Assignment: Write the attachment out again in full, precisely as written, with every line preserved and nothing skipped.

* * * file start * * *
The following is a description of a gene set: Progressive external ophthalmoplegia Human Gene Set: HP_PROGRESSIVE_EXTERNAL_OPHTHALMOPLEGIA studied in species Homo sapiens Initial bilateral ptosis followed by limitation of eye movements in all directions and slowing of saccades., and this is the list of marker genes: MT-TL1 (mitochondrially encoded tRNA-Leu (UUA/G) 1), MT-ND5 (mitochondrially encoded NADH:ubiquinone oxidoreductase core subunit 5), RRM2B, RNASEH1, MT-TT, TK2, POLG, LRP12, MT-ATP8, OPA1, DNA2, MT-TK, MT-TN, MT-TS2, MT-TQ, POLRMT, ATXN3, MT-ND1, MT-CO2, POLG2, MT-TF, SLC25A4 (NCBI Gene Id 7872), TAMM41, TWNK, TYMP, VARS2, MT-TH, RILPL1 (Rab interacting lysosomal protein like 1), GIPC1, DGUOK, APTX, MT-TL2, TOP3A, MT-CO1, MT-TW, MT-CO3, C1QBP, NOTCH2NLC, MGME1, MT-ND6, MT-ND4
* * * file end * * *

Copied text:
The following is a description of a gene set: Progressive external ophthalmoplegia Human Gene Set: HP_PROGRESSIVE_EXTERNAL_OPHTHALMOPLEGIA studied in species Homo sapiens Initial bilateral ptosis followed by limitation of eye movements in all directions and slowing of saccades., and this is the list of marker genes: MT-TL1 (mitochondrially encoded tRNA-Leu (UUA/G) 1), MT-ND5 (mitochondrially encoded NADH:ubiquinone oxidoreductase core subunit 5), RRM2B, RNASEH1, MT-TT, TK2, POLG, LRP12, MT-ATP8, OPA1, DNA2, MT-TK, MT-TN, MT-TS2, MT-TQ, POLRMT, ATXN3, MT-ND1, MT-CO2, POLG2, MT-TF, SLC25A4 (NCBI Gene Id 7872), TAMM41, TWNK, TYMP, VARS2, MT-TH, RILPL1 (Rab interacting lysosomal protein like 1), GIPC1, DGUOK, APTX, MT-TL2, TOP3A, MT-CO1, MT-TW, MT-CO3, C1QBP, NOTCH2NLC, MGME1, MT-ND6, MT-ND4